[00:15:05] The Canadian prime minister said he's going to demand that. France is banning U.S. unvaccinated travelers.
Is this where it's headed, do you think, for -- for people who want to travel by air? You have to be vaccinated?
DEL RIO: Well, I would say, Mike, that you know, before the Labor Day weekend, the CDC director, Dr. Rochelle Walensky, said if you're unvaccinated, you shouldn't travel during this weekend.
I was disappointed that, when President Biden issued his six-point plan of how to reset and try to end this pandemic, he did not put that into one of his priorities. I would have -- I would have been delighted to see him saying that travelers were going to be required to be vaccinated.
The federal government has the authority to do this. They can regulate interstate travel and international travel. They already have testing as a requirement from international passengers to enter the U.S. And I wish they had also made vaccination a requirement.
HOLMES: And when it comes to the Delta surcharge, I mean, charging employees more in their healthcare charges if they're not vaccinated. Do you think that could be a more effective method of persuasion for employees generally, or a more acceptable one?
I mean, Delta was also saying no sick pay for unvaccinated workers who need time off for a COVID infection. Do you think that that's a more effective way of going than perhaps mandates?
DEL RIO: Well, you know, at the end of the day, each one has different approaches. United Airlines has gone with -- with a mandate. Delta is using a different approach. Everybody is looking into different ways.
At the end of the day, what we need to get people -- we need to get people vaccinated. And whether you do that through a mandate or you do it from making it harder for people who are unvaccinated, at the end of the day for airlines, you know, where you have -- think about being inside a plane. Think about being, you know, a pilot, a flight attendant. Think about being a customer-facing representative. I think if we can get everybody vaccinated, I would feel so much more comfortable to know that I'm getting on a flight where everybody is vaccinated.
HOLMES: I've got to say, me, too. What do you think about the president doubling fines for people who, you know, want to keep their masks on [SIC]? I mean, should it be even more than that?
DEL RIO: Well, you know, that's also a very good question. I think that, at the end of the day, I just got off a plane a little while ago. And there were plenty of people not wearing their masks appropriately.
And it's very hard for the flight attendants and for the crew in general to have to go up to them and say, please put your mask on correctly. Because most of these passengers are not paying attention. So at this point in time, it's simply, please do this, as opposed to, Hey, I'm giving you a fine.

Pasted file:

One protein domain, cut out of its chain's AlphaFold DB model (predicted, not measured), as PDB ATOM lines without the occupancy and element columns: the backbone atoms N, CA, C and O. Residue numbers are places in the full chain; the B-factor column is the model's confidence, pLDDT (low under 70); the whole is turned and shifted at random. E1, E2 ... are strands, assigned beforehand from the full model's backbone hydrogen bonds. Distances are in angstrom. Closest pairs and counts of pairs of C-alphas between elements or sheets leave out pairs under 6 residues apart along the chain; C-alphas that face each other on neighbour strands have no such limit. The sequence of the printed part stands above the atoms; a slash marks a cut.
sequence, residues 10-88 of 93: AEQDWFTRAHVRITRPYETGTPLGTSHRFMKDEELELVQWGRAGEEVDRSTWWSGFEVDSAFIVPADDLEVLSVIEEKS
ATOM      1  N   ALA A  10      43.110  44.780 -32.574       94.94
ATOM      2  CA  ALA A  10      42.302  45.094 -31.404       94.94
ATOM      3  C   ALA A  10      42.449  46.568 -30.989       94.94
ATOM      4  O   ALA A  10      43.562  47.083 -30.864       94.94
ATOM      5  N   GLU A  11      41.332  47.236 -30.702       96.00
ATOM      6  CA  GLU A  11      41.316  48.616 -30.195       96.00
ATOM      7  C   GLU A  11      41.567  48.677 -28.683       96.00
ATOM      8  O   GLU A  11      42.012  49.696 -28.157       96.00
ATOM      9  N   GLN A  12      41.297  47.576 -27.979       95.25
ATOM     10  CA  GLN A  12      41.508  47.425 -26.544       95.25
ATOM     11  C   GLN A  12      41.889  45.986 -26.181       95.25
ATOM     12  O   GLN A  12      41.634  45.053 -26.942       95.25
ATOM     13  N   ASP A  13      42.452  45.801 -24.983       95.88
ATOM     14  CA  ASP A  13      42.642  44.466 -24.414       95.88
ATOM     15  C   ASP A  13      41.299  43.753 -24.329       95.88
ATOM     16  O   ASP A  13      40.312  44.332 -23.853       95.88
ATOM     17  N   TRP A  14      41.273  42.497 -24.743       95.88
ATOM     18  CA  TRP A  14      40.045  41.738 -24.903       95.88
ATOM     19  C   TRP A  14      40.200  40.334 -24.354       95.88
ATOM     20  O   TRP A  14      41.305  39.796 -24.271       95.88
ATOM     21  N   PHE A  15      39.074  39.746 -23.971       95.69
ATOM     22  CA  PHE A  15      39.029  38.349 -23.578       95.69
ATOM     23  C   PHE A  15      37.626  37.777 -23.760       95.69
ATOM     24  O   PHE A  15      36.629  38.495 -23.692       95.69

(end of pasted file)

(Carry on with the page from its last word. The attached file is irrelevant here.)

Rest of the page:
Who's going to -- who's going to be in charge of implementation of those fines? I think that still needs to be decided. Right?
HOLMES: Yes, yes. I think you're right there. I think a lot of people that I speak to would love to travel with vaccinated people. It does seem to be heading down that road.
Dr. Carlos del Rio, as always, appreciate your expertise. Thanks so much.
DEL RIO: Thank -- thank you, Michael. Nice to talk to you.
HOLMES: A new COVID outbreak in southeastern China was likely caused by a traveler from Singapore. That's according to local officials. They believe the traveler sparked the outbreak despite spending three weeks in isolation before testing positive.
China reported 49 new cases on Monday, half of which locally transmitted. All of them detected in the same province where that traveler arrived last month.
For more, CNN's Kristie Lu Stout joins us now live from Hong Kong. Tell us more about this uptick. I mean, China obviously a country that reacts strongly to any new case. What do we know?
KRISTIE LU STOUT, CNN INTERNATIONAL CORRESPONDENT: Yes, this is a worrying development. In China, COVID-19 cases are rising once again, thanks to this fresh flare-up in Fujian province.
On Monday, China reported 49 new cases of the virus of which 22 were locally transmitted. And experts have identified the virus as being the highly infectious Delta variant.
Now, the epicenter of this latest flare-up of infection is Putian City. It's located in Fujian. That is a province in the southeastern part of China. State-run media have been reporting that the first cases involved students from a primary school and that the origin was the father of one of those students, who had recently traveled back from Singapore on August the 4th. That's well over a month ago.